City boy who helped land a spacecraft on a comet
A Gorai school will celebrate one of its own, Dr Chaitanya Giri, the only Indian scientist to be associated with the Rosetta Mission, which landed robotic spacecraft Philae Lander on a comet last month.mumbai Updated: Dec 09, 2014 01:32 IST
A Gorai school will celebrate one of its own, Dr Chaitanya Giri, the only Indian scientist to be associated with the Rosetta Mission, which landed robotic spacecraft Philae Lander on a comet last month.
Swami Vivekanand International School, Gorai, will celebrate 26-year-old Giri’s achievement on Friday, 11 years after he passed out of the school. While Giri, who lives in Germany, will not be able to make it, his parents will attend.
Even though he was part of the extraordinary feat, a modest Giri, in an email interview with HT, confessed he was at best a mediocre student during his school years.
The scientist even admitted to failing in certain subjects. “I did not excel in any sport or art. I only did well in the topics that captivated me, to the extent that I would fail in certain subjects,” Giri said. He has been working on the optimisation of an instrument known as COSAC Flight Spare Model of GC-MS, which is on board the Philae Lander with Dr Fred Goesmann at Max Planck Institute for Solar System Research. The institute had partnered with the European Space Agency for the Rosetta Mission.
“If I analyse now, I had a maverick way of solving [scientific queries], which was not expected by textbook-adamant examiners,” he said.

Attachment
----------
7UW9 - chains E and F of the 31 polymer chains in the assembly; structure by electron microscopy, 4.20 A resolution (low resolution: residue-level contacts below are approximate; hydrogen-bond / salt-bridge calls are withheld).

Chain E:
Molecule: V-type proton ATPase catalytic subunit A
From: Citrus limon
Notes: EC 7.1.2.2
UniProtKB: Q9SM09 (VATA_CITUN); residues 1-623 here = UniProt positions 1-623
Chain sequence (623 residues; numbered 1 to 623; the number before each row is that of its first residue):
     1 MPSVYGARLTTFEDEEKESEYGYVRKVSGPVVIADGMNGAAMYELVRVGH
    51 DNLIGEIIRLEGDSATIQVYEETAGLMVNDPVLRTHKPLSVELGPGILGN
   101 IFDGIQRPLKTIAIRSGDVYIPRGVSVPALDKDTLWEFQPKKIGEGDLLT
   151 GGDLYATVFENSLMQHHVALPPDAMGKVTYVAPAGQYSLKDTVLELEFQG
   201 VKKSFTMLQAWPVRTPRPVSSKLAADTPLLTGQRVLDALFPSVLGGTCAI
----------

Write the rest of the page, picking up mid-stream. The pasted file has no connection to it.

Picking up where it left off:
“For some reasons, unknown to me even today, I remain in the memories of my school despite that mediocrity.”
Giri said the school was responsible for shaping seven formative years of his life, which instilled in him values of discipline and modesty. “I recollect being taught discipline, rising up to the challenge, facing failure and success with an equal sense of verdict and being down to earth. I am very grateful to them,” he said.
Giri developed an interest in science after his parents gifted him picture books when he was two years old. “Amongst the many wonderful books, there were some that carried pictures of spacecraft landing on alien planets, futuristic cities and distant galaxies; unlike anything in the humdrum life I was surrounded by then,” he said. “So there was a fascination to study things that were far away, untouched by humans, created by processes that none of us know and probably those processes that created all of us.”
Today, with children being much more informed, he said there is a dire need to overhaul textbooks regularly so as to be in sync with the changing times. “Students have far more access to knowledge on digital platforms than ever before,” he said.
The school has invited his parents to attend the felicitation on his behalf. “Since he will not be able to make it, we have decided to honour his parents in front of the whole school on our sports day,” said Yogesh Patel, director of the school.